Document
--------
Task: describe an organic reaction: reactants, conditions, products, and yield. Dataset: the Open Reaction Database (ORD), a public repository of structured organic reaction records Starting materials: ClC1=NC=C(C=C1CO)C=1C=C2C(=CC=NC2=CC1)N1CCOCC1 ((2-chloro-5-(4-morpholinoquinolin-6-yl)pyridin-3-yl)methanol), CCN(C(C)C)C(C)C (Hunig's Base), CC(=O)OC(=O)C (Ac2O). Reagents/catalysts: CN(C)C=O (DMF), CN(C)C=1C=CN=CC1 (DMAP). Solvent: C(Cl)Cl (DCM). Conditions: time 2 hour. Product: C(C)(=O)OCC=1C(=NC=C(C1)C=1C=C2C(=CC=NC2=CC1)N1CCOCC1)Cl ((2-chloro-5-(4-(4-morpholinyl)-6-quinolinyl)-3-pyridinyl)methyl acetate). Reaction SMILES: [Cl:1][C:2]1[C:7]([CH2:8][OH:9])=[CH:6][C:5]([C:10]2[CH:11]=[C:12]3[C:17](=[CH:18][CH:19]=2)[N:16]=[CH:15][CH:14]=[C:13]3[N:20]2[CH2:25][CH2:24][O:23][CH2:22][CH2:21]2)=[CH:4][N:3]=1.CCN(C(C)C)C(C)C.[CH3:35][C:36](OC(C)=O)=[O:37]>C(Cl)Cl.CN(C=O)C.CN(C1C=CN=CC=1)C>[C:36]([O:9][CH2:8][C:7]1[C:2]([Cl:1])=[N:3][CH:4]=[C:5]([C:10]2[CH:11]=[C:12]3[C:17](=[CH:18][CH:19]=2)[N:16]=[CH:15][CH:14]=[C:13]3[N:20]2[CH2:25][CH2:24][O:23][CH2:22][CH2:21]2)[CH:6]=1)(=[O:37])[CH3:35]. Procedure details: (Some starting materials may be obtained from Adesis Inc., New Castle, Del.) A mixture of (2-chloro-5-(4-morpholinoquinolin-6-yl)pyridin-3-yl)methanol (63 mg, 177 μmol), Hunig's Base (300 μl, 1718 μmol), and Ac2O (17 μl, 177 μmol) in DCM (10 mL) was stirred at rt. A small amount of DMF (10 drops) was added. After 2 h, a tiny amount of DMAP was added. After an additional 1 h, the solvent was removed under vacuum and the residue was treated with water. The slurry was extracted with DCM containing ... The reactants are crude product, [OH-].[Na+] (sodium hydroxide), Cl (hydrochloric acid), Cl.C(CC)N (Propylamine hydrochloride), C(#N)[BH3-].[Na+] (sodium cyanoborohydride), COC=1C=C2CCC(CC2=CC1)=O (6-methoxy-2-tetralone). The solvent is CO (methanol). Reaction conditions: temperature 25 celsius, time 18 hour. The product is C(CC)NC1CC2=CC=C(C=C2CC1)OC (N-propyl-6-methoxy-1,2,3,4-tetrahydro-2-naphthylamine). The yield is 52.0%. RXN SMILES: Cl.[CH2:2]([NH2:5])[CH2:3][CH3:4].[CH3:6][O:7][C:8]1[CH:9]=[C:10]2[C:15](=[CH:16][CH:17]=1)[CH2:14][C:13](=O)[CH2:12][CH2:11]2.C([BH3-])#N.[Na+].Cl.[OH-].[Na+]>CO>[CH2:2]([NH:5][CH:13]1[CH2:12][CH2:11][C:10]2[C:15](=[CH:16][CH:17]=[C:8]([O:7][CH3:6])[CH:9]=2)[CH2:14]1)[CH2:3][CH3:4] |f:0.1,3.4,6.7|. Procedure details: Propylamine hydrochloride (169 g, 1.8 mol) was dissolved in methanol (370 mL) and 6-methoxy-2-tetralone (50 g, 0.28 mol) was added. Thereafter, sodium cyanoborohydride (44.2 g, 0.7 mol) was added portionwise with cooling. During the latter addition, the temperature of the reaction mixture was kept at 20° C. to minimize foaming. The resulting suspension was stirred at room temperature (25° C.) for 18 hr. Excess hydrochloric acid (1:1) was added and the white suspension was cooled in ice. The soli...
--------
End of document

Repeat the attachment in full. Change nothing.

Task: describe an organic reaction: reactants, conditions, products, and yield. Dataset: the Open Reaction Database (ORD), a public repository of structured organic reaction records Starting materials: ClC1=NC=C(C=C1CO)C=1C=C2C(=CC=NC2=CC1)N1CCOCC1 ((2-chloro-5-(4-morpholinoquinolin-6-yl)pyridin-3-yl)methanol), CCN(C(C)C)C(C)C (Hunig's Base), CC(=O)OC(=O)C (Ac2O). Reagents/catalysts: CN(C)C=O (DMF), CN(C)C=1C=CN=CC1 (DMAP). Solvent: C(Cl)Cl (DCM). Conditions: time 2 hour. Product: C(C)(=O)OCC=1C(=NC=C(C1)C=1C=C2C(=CC=NC2=CC1)N1CCOCC1)Cl ((2-chloro-5-(4-(4-morpholinyl)-6-quinolinyl)-3-pyridinyl)methyl acetate). Reaction SMILES: [Cl:1][C:2]1[C:7]([CH2:8][OH:9])=[CH:6][C:5]([C:10]2[CH:11]=[C:12]3[C:17](=[CH:18][CH:19]=2)[N:16]=[CH:15][CH:14]=[C:13]3[N:20]2[CH2:25][CH2:24][O:23][CH2:22][CH2:21]2)=[CH:4][N:3]=1.CCN(C(C)C)C(C)C.[CH3:35][C:36](OC(C)=O)=[O:37]>C(Cl)Cl.CN(C=O)C.CN(C1C=CN=CC=1)C>[C:36]([O:9][CH2:8][C:7]1[C:2]([Cl:1])=[N:3][CH:4]=[C:5]([C:10]2[CH:11]=[C:12]3[C:17](=[CH:18][CH:19]=2)[N:16]=[CH:15][CH:14]=[C:13]3[N:20]2[CH2:25][CH2:24][O:23][CH2:22][CH2:21]2)[CH:6]=1)(=[O:37])[CH3:35]. Procedure details: (Some starting materials may be obtained from Adesis Inc., New Castle, Del.) A mixture of (2-chloro-5-(4-morpholinoquinolin-6-yl)pyridin-3-yl)methanol (63 mg, 177 μmol), Hunig's Base (300 μl, 1718 μmol), and Ac2O (17 μl, 177 μmol) in DCM (10 mL) was stirred at rt. A small amount of DMF (10 drops) was added. After 2 h, a tiny amount of DMAP was added. After an additional 1 h, the solvent was removed under vacuum and the residue was treated with water. The slurry was extracted with DCM containing ... The reactants are crude product, [OH-].[Na+] (sodium hydroxide), Cl (hydrochloric acid), Cl.C(CC)N (Propylamine hydrochloride), C(#N)[BH3-].[Na+] (sodium cyanoborohydride), COC=1C=C2CCC(CC2=CC1)=O (6-methoxy-2-tetralone). The solvent is CO (methanol). Reaction conditions: temperature 25 celsius, time 18 hour. The product is C(CC)NC1CC2=CC=C(C=C2CC1)OC (N-propyl-6-methoxy-1,2,3,4-tetrahydro-2-naphthylamine). The yield is 52.0%. RXN SMILES: Cl.[CH2:2]([NH2:5])[CH2:3][CH3:4].[CH3:6][O:7][C:8]1[CH:9]=[C:10]2[C:15](=[CH:16][CH:17]=1)[CH2:14][C:13](=O)[CH2:12][CH2:11]2.C([BH3-])#N.[Na+].Cl.[OH-].[Na+]>CO>[CH2:2]([NH:5][CH:13]1[CH2:12][CH2:11][C:10]2[C:15](=[CH:16][CH:17]=[C:8]([O:7][CH3:6])[CH:9]=2)[CH2:14]1)[CH2:3][CH3:4] |f:0.1,3.4,6.7|. Procedure details: Propylamine hydrochloride (169 g, 1.8 mol) was dissolved in methanol (370 mL) and 6-methoxy-2-tetralone (50 g, 0.28 mol) was added. Thereafter, sodium cyanoborohydride (44.2 g, 0.7 mol) was added portionwise with cooling. During the latter addition, the temperature of the reaction mixture was kept at 20° C. to minimize foaming. The resulting suspension was stirred at room temperature (25° C.) for 18 hr. Excess hydrochloric acid (1:1) was added and the white suspension was cooled in ice. The soli...